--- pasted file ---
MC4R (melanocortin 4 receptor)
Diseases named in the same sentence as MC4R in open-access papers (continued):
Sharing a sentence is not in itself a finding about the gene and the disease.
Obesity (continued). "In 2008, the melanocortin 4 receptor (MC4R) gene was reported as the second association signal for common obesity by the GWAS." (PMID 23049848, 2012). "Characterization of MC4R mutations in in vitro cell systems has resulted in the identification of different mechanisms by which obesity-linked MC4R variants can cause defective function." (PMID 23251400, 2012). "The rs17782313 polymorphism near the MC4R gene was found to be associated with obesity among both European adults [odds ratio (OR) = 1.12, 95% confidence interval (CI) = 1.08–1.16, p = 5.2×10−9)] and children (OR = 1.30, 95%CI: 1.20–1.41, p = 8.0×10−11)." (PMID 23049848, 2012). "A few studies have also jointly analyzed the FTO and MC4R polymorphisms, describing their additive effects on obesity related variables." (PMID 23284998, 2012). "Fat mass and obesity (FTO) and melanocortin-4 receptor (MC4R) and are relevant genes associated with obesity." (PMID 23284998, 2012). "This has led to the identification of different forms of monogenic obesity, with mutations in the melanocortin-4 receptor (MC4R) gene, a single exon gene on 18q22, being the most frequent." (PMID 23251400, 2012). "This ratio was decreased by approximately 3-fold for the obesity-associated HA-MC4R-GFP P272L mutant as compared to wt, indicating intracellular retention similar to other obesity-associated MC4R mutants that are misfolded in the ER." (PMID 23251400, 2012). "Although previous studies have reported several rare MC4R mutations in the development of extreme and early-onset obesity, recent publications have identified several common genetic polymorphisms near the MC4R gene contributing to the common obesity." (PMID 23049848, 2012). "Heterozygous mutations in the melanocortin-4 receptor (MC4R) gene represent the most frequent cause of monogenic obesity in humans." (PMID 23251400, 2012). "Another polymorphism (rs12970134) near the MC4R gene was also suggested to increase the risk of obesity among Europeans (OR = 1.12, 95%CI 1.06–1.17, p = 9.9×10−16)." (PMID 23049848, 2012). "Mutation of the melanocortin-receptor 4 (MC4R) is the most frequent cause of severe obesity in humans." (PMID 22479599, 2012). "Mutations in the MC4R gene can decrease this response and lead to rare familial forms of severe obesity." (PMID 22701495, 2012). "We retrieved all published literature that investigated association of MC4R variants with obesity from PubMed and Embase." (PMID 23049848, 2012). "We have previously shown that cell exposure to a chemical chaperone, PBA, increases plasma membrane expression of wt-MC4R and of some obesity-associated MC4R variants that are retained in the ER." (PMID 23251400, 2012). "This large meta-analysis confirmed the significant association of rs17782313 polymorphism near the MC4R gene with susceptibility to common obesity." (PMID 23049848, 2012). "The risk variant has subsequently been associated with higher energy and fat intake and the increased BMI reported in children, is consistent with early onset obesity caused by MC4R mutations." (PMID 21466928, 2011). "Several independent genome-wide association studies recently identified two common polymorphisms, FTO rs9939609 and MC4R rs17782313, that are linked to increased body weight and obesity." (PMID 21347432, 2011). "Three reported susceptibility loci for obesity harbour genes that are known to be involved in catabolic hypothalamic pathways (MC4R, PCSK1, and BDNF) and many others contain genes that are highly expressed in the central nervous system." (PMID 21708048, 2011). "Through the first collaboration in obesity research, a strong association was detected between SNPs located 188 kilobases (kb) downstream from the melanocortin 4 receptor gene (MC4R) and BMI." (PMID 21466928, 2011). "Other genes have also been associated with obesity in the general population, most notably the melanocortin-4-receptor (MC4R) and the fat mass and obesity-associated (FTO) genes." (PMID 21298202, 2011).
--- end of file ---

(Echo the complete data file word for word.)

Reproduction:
MC4R (melanocortin 4 receptor)
Diseases named in the same sentence as MC4R in open-access papers (continued):
Sharing a sentence is not in itself a finding about the gene and the disease.
Obesity (continued). "In 2008, the melanocortin 4 receptor (MC4R) gene was reported as the second association signal for common obesity by the GWAS." (PMID 23049848, 2012). "Characterization of MC4R mutations in in vitro cell systems has resulted in the identification of different mechanisms by which obesity-linked MC4R variants can cause defective function." (PMID 23251400, 2012). "The rs17782313 polymorphism near the MC4R gene was found to be associated with obesity among both European adults [odds ratio (OR) = 1.12, 95% confidence interval (CI) = 1.08–1.16, p = 5.2×10−9)] and children (OR = 1.30, 95%CI: 1.20–1.41, p = 8.0×10−11)." (PMID 23049848, 2012). "A few studies have also jointly analyzed the FTO and MC4R polymorphisms, describing their additive effects on obesity related variables." (PMID 23284998, 2012). "Fat mass and obesity (FTO) and melanocortin-4 receptor (MC4R) and are relevant genes associated with obesity." (PMID 23284998, 2012). "This has led to the identification of different forms of monogenic obesity, with mutations in the melanocortin-4 receptor (MC4R) gene, a single exon gene on 18q22, being the most frequent." (PMID 23251400, 2012). "This ratio was decreased by approximately 3-fold for the obesity-associated HA-MC4R-GFP P272L mutant as compared to wt, indicating intracellular retention similar to other obesity-associated MC4R mutants that are misfolded in the ER." (PMID 23251400, 2012). "Although previous studies have reported several rare MC4R mutations in the development of extreme and early-onset obesity, recent publications have identified several common genetic polymorphisms near the MC4R gene contributing to the common obesity." (PMID 23049848, 2012). "Heterozygous mutations in the melanocortin-4 receptor (MC4R) gene represent the most frequent cause of monogenic obesity in humans." (PMID 23251400, 2012). "Another polymorphism (rs12970134) near the MC4R gene was also suggested to increase the risk of obesity among Europeans (OR = 1.12, 95%CI 1.06–1.17, p = 9.9×10−16)." (PMID 23049848, 2012). "Mutation of the melanocortin-receptor 4 (MC4R) is the most frequent cause of severe obesity in humans." (PMID 22479599, 2012). "Mutations in the MC4R gene can decrease this response and lead to rare familial forms of severe obesity." (PMID 22701495, 2012). "We retrieved all published literature that investigated association of MC4R variants with obesity from PubMed and Embase." (PMID 23049848, 2012). "We have previously shown that cell exposure to a chemical chaperone, PBA, increases plasma membrane expression of wt-MC4R and of some obesity-associated MC4R variants that are retained in the ER." (PMID 23251400, 2012). "This large meta-analysis confirmed the significant association of rs17782313 polymorphism near the MC4R gene with susceptibility to common obesity." (PMID 23049848, 2012). "The risk variant has subsequently been associated with higher energy and fat intake and the increased BMI reported in children, is consistent with early onset obesity caused by MC4R mutations." (PMID 21466928, 2011). "Several independent genome-wide association studies recently identified two common polymorphisms, FTO rs9939609 and MC4R rs17782313, that are linked to increased body weight and obesity." (PMID 21347432, 2011). "Three reported susceptibility loci for obesity harbour genes that are known to be involved in catabolic hypothalamic pathways (MC4R, PCSK1, and BDNF) and many others contain genes that are highly expressed in the central nervous system." (PMID 21708048, 2011). "Through the first collaboration in obesity research, a strong association was detected between SNPs located 188 kilobases (kb) downstream from the melanocortin 4 receptor gene (MC4R) and BMI." (PMID 21466928, 2011). "Other genes have also been associated with obesity in the general population, most notably the melanocortin-4-receptor (MC4R) and the fat mass and obesity-associated (FTO) genes." (PMID 21298202, 2011).